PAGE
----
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Brian Livingston
Revive America's election process with technology, campaign finance reform

LAST WEEK I DESCRIBED ways computer technology (not necessarily Windows technology) could improve America's election process. This week I will elaborate on such improvements, and next week I'll print readers' comments.

In my last column, I said that the 1950s technology used to count U.S. elections must go and that the Electoral College should be replaced by a computerized popular vote tally using cheap and simple technology. Instant run-off voting (IRV) -- employed for decades in Australia, Ireland, and elsewhere -- should be used to ensure that the winner has a true majority of voter support. (Under IRV, voters' second and third choices are counted if their first choice cannot win.)

Perhaps I'm prescient, but well before the Nov. 7 election I had booked a trip to observe election systems in various states. I was in Vermont on Nov. 3-4, Maine on Nov. 5-7, and Washington, D.C., on Nov. 8-10.

I chose Vermont and Maine because a few years ago they adopted campaign finance reform measures that first took effect in this year's election.

Maine's system is the more extensive of the two. It permits statewide and legislative candidates to sign a "clean-money" contract saying they won't accept funds from others or spend personal money on their campaigns. The state then provides each participating candidate with an equal amount of campaign dollars in an attempt to establish a level playing field. The system frees candidates to talk with average voters instead of constantly holding fund-raisers with wealthy donors.

But the computer technology component of Maine's system is one of its most fascinating aspects.

The state does not attempt to prohibit any candidate or IE (independent expenditure) committee from raising private money to oppose clean-money candidates. (Such prohibitions would run afoul of a 1976 U.S. Supreme Court decision, Buckley v. Valeo.)

Instead, when a clean-money candidate is opposed by a candidate who raises private expenditures, the state immediately uses EFT (Electronic Funds Transfer) to wire the clean-money candidate "matching funds" that triple his or her original campaign dollars. The candidate is not authorized to spend all of this money immediately; he or she can only spend an amount equal to the amount the IE committee has raised. The candidate is notified of the new spending limit every 24 hours by e-mail. The use of EFT and e-mail to send the lump sum and authorize new spending levels eliminates time delays. Snail-mail transfers would cripple a fast-moving campaign.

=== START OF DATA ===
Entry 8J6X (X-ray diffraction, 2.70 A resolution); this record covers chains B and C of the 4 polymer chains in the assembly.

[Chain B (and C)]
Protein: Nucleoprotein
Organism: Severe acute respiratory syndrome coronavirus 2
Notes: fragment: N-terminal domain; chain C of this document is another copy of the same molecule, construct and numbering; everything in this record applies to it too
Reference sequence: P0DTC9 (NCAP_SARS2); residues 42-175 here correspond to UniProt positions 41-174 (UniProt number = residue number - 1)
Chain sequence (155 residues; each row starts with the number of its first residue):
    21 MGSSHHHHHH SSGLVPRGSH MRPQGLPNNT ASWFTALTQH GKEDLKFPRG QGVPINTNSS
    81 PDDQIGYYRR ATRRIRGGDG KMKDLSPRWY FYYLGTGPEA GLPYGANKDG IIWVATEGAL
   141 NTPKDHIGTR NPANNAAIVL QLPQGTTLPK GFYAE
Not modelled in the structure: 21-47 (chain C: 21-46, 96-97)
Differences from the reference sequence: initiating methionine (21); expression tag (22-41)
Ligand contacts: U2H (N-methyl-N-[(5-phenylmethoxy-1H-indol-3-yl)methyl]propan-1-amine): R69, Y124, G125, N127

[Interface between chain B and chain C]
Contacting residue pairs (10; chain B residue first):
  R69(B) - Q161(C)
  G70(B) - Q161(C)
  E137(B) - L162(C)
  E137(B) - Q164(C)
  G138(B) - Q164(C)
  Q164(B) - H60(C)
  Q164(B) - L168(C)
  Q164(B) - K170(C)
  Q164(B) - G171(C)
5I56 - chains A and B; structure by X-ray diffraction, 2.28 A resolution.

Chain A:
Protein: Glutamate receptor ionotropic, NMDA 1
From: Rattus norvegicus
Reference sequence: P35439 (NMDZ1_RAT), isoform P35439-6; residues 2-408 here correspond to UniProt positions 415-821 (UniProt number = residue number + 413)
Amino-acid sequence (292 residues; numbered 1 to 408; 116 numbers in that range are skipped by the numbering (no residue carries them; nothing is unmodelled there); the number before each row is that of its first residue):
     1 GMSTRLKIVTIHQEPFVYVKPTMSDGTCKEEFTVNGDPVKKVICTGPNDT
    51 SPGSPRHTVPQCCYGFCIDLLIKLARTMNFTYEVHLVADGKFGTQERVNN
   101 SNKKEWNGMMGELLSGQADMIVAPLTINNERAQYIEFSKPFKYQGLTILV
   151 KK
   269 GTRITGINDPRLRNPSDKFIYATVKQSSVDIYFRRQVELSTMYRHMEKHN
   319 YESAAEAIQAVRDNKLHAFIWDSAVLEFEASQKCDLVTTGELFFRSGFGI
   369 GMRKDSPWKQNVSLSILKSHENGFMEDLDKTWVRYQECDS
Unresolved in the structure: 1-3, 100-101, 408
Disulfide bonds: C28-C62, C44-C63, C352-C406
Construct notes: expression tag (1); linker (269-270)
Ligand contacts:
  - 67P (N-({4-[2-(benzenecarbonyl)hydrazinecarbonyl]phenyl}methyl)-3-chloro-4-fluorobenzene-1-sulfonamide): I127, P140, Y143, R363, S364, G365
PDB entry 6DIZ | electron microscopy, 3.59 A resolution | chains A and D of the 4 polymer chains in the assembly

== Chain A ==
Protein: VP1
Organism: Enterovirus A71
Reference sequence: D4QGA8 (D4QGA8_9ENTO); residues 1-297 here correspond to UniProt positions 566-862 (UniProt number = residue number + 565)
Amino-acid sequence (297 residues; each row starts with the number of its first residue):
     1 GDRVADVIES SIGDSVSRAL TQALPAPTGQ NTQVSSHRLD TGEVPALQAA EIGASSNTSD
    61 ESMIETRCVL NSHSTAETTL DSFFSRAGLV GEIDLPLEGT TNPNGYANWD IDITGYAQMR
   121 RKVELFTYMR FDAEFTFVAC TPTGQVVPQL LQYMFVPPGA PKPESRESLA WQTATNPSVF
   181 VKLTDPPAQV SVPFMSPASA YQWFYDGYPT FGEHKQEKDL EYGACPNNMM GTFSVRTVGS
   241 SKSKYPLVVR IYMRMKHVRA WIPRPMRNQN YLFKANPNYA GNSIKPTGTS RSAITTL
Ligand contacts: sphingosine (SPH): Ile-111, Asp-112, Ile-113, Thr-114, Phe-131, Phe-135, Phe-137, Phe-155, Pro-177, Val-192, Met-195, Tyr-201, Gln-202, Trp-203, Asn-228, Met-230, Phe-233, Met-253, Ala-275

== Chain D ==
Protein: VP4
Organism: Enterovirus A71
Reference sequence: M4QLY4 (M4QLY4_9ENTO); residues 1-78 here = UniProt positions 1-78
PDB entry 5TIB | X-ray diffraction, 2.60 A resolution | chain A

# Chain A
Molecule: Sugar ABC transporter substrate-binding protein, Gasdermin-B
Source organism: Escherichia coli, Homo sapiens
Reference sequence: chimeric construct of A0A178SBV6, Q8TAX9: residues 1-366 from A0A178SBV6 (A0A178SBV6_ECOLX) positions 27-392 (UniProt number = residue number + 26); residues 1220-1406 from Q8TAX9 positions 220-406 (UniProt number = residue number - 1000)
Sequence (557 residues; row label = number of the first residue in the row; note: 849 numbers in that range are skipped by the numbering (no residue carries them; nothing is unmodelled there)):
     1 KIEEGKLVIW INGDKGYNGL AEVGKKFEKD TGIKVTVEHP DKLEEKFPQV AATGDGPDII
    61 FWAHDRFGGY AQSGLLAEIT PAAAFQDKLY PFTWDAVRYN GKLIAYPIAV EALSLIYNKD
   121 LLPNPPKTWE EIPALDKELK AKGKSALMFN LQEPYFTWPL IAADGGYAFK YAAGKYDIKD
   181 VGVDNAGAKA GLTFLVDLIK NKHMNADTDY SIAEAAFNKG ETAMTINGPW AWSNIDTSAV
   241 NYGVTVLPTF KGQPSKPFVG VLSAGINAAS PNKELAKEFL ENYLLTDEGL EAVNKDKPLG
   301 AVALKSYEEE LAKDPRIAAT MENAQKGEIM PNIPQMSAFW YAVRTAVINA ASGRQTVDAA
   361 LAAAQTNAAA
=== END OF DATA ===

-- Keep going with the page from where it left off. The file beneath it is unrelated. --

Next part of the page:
In its first year of operation, when many candidates didn't even know whether the clean-money system would work, more than 33 percent of legislative candidates chose to sign up for it. Now that it's been shown to work, it's likely that more than 50 percent will sign up next time.

The EFT system is designed to discourage independent expenditures that distort the level playing field. Only half a dozen or so IEs were reported this year in Maine, so the new system does seem to be reducing outside cash.

You're probably noticing at this point that, technically speaking, Maine's system isn't particularly cutting-edge. As far back as 1980, I myself was a developer of EFT systems. But using the latest technology isn't a good idea where elections are concerned. Using stable, proven technology is far more important.

When we do upgrade a technology, though, we need to acknowledge that it's not enough for us simply to computerize a bad system. As computer professionals, we have a responsibility to redesign the system at the same time it's being computerized so it makes sense and has integrity.

Americans used to laugh at Soviet elections because you could tell in advance 95 percent of the time which candidate was going to win.

Now that the Soviet Union no longer exists, it turns out that U.S. elections are just as predictable. The Center for Responsive Politics, a nonpartisan, Washington-based research group, reports preliminary results showing that 94 percent of the candidates who spent the most money for U.S. House seats won them. (For details, see

We should certainly move forward on the technology reforms I discussed last week, such as inexpensive, computerized voting terminals.

But unless Americans insist upon campaign finance reform at the same time that we programmers are modernizing the machinery, we'll merely make a bad system run faster.

For more information on the Maine system, check out and

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